Global South believes in India, China wasn’t present…: Jaishankar – India TV


S Jaishankar, Global South, India, China, Russia
Image Source : S JAISHANKAR (X) External Affairs Minister S Jaishankar speaking at the Nikkei Forum in Tokyo, Japan

Tokyo: External Affairs Minister S Jaishankar on Friday underscored India’s leadership in the Global South, saying that 125 countries of the platform placed their trust in India while China had skipped two meetings convened by New Delhi last year to listen to their concerns. The minister asserted that the countries of the Global South “feel for each other” on several issues.

Speaking at the Nikkei Forum on the India-Japan Special Strategic Partnership, Jaishankar said, “The feeling has been intensified by COVID because many countries of the Global South felt that they were the last in the line to get the vaccine. They even felt at the time when India became G20 President that their concerns were not even on the agenda of the G20.”

The minister said India hosted two meetings on the voice of the Global South which represented the collective views of the 125 countries. “They don’t think it is a coincidence that it was under the Indian presidency that the African Union, which had long been promised a seat in the G20, got a seat. So the Global South believes us,” he said.

Last year, when India hosted the high-level G20 Summit in New Delhi attended by global leaders like Joe Biden, Rishi Sunak and more, Chinese President Xi Jinping had skipped the summit and sent Premier Li Qiang instead. “The two summits which we convened last year to listen to their concerns, I don’t believe China was present,” Jaishankar said in this regard.

Jaishankar on India’s relationship with Russia

Speaking about India’s relationship with traditional ally Russia, the external affairs minister said people tend to “cherry-pick principles” when it suits them and ignore them when it doesn’t, highlighting that Indian territory has been occupied by another country but the international community has maintained a stony silence over the matter.

“Sometimes in world politics, countries pick one issue, one situation, one principle and they highlight it because it suits them. But if one looks at the principle itself, we in India know better than almost any other country. Immediately after our independence, we experienced aggression, an effort to change our boundaries and even today parts of India are occupied by another country but we did not see the world respond saying, oh, there’s a great principle involved and therefore, let us all go with India,” he mentioned.

“I would say injustice was done to us. I’m not advocating it should be done to everybody else. We have been very clear. My Prime Minister has stood next to President Putin and said we want to see the end to this conflict,” Jaishankar further said. The minister had previously defended India’s solid ties with Russia and said Europe should not expect New Delhi to have a European perspective of Moscow.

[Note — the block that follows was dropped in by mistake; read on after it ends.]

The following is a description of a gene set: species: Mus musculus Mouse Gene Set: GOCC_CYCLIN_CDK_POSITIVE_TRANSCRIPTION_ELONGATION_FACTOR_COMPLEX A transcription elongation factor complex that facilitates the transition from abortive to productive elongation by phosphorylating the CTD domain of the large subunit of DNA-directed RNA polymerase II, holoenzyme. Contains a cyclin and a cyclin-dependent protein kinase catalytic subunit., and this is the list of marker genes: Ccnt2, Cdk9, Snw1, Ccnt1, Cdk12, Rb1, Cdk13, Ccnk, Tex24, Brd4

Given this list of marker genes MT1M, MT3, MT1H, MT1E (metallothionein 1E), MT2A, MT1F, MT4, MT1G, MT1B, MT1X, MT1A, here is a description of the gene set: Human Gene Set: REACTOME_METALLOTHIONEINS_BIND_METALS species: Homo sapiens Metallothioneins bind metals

India’s importance as an Asian neighbour

Talking about India’s strategic importance in Asia, Jaishankar said, “Due to the tragic conflict taking place in Ukraine, energy costs went up, food costs went up, fertiliser costs went up and a country like Sri Lanka had this huge economic crisis. If you see which countries stepped forward to help Sri Lanka, India put together a package within a matter of a few weeks, in fact, a few months which was four and a half billion dollars. Just so that you understand, the IMF packet which took much longer was less than USD 3 billion. So our direct bilateral support we gave to Sri Lanka was 50 per cent larger than what the IMF gave.”

He further said India understands its obligations and takes its Global South responsibility very seriously. “We do recognise today that as a big economy, we have more responsibilities. But I also would like the world to recognise that we may be a big economy but we are still an economy whose per capita income is below $3,000. So when we give something to the world, it is done with a great deal of sacrifice and a great effort on the part of the people of India,” he added.

Jaishankar on imposing sanctions on China

In response to a question about whether India would impose sanctions on China if it invaded Taiwan, Jaishankar said, “By and large, it has not been India’s foreign policy method. We rarely do sanctions… The sanctions are something which is very much rooted in a Western way or I would say a G7 way of working because they control the means to apply the sanctions”. He further questioned whether sanctions work and said it has nothing to do with China or Taiwan. China views Taiwan, a self-governing island, as a rebel province that must be reunified with the mainland even by force.

Talking as to how a stable government can significantly carve a country’s foreign policy, Jaishankar said: “Every country, every society is different. So what can apply to India need not always be the same for other countries. But our own experience is that the lack of stability in politics affects foreign diplomacy. To have majorities in Parliament to take bold steps makes a very big difference. Here, I am certain that we have a stable government for at least a decade or even more.”

(with inputs from PTI)

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